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Three Millennia of Greek Literature

D. Snider
A Commentary on the Odyssey of Homer - Part I

From, Homer's Odyssey: A commentary
[Please note that the Table of Contents here published, is created by Elpenor and is not to be found in the print version]

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Page 98

2. The next important thing is to observe how the poet is going to locate, and environ this negative world. As it is the opposite of the civilized order of Hellas, he throws it outside of Hellenic boundaries. Over the Greek border somewhere it has to be placed; thus it passes easily from the known to the unknown, out of the civilized to the barbarous, out of the natural, to the supernatural.

All this we feel at once in the narrative. It is true that the first destructive deed, the attack upon the Ciconians, occurs within the limits of historical Hellas, in a region well known; but this act is the prelude and the example, the offenders are at once borne to the Lotus-eaters, who have the faintest touch of historical reality, and thence to Polyphemus who is wholly fabulous. In this realm of pure fable they stay till the end, having been cast out of Greece by the poet on account of their hostile spirit.

Moreover we should note that they move about on the sea, that most unstable element, in contrast to the fixed land; on the one there is order and law, on the other caprice and violence. Yet certain fixed points are set in this uncertain domain, namely the islands, which however, are wholly separated from Hellas and her life, and have inhabitants of their own, strangers to Hellenic influence. Ulysses and his crew will pass from island to island, each of which will show its meaning in some way antagonistic to Greek spirit. Out of the pale they all lie in the boundless billowy waters; thus the Odyssey in this part becomes a sea poem, while in the other two parts it is essentially a land poem. The Greek was and still is a native of both sea and land which are physically interwined and bound together in Greece as in no other portion of the globe. His great poetical book envisages his country as well as himself.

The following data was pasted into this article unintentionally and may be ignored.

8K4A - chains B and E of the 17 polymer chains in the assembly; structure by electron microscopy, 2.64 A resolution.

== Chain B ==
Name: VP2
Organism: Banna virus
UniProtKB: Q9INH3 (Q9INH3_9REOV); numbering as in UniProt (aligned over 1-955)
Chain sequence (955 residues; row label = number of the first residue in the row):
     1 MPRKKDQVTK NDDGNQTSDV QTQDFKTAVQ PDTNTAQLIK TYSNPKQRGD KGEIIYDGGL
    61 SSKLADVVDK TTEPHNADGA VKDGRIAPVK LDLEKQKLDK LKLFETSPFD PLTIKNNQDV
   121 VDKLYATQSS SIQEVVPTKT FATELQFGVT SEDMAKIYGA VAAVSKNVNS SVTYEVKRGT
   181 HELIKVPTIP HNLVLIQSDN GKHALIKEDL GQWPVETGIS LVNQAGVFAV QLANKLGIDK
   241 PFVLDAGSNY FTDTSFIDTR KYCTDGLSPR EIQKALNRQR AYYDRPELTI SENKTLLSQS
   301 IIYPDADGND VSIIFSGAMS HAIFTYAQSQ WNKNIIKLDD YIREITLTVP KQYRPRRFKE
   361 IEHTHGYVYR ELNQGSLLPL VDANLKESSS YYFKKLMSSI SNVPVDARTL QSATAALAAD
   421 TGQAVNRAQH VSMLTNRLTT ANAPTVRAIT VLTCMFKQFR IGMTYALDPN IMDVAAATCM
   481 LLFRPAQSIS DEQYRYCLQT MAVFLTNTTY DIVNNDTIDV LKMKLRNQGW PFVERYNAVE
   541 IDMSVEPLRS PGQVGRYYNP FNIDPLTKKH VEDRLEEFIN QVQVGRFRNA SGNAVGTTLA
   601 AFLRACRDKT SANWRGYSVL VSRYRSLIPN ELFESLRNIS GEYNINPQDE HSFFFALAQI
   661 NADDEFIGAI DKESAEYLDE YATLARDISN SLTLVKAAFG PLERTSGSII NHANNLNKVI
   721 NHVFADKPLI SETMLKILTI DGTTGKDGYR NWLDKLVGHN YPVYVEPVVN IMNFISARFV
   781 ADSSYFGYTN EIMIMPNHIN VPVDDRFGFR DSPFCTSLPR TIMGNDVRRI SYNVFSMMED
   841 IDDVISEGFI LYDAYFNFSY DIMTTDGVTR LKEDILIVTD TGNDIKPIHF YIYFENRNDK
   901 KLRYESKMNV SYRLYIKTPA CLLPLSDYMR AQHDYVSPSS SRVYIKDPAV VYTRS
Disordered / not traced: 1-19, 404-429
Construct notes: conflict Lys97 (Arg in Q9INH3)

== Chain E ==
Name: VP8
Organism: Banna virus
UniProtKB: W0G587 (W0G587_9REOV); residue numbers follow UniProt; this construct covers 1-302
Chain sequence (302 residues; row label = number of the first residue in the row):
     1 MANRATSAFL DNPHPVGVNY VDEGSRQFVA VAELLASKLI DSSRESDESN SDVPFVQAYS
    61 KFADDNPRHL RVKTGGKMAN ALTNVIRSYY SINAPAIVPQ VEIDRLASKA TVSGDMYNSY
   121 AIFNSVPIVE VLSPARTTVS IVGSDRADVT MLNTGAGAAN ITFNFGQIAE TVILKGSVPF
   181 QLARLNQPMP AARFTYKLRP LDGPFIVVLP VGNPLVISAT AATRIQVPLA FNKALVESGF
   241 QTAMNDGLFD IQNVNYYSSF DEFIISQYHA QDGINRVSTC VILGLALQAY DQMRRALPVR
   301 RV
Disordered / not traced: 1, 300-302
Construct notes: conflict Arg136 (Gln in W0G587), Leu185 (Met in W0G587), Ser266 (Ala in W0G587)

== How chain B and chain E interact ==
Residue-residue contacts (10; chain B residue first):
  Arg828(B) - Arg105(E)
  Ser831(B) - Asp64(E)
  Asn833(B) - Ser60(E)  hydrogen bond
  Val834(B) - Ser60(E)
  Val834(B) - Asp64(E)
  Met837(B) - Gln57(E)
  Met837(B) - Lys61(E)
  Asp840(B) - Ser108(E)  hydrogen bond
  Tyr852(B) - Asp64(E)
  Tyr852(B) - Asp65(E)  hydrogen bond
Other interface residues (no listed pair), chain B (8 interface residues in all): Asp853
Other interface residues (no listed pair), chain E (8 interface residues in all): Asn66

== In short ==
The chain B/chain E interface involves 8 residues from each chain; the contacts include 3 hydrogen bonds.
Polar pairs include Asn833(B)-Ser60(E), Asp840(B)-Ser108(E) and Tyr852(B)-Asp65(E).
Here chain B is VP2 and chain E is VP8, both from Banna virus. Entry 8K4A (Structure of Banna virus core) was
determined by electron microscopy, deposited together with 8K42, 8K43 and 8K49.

The main point, however, is that Fableland being negative to the Greek world is put outside of all of its known geographical limits, and thus becomes the setting for the marvelous story. It may here be added that Grimm's Tales have a similar border which lies between civilized life and the forest, since the forest was, for our Teutonic ancestors, the fairy realm, in which their supernatural beings dwelt for the most part. Out of culture back to nature the human being sometimes has to go and have strange communings with the spirits there; such is often the movement of the Fairy Tale. But who are these spirits or weird powers dwelling in the lone island or in the solitary wood?

3. This question brings us to the pivotal fact of all Fableland: it is ruled over by a new order of deities, not Olympians; the poet, throwing it out of Hellas below, throws it out of Olympus above. Indeed what else could he do? The Gods of Greece are the protectors of its institutions, State and Family; they are the embodiment of its spirit, of its civilization. But a spirit is now portrayed which is negative to Greek spirit, which denies and defies it in its very essence; the result is a new set of supernatural shapes which dominate the separated world. The negation also must be seen taking on a plastic form, and appearing before the Greek imagination.

The deities of Fableland, or its supernatural powers, are therefore opposite to the deities of Olympus. Hence their shape is changed, they can be even monstrosities, such as Polyphemus, the Laestrigonians, Scylla and Charybdis. Circe and Calypso are beautiful women, yet not natural women, in spite of their beauty; there is something superhuman about them, divine, though they be not Olympians. Shapes of wonder they all seem, unreal, yet in intimate connection with mankind. Moreover they are local, attached to a given spot, or island; they are not universal, they have no general sway like the Olympians; limited, confined, particular is their authority, which the human being can and must transcend.

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Cf. Pharr, Homer and the study of Greek * Odyssey Complete Text
Iliad Complete Text * Homer Bilingual Anthology and Resources * Livingstone, On the Ancient Greek Literature
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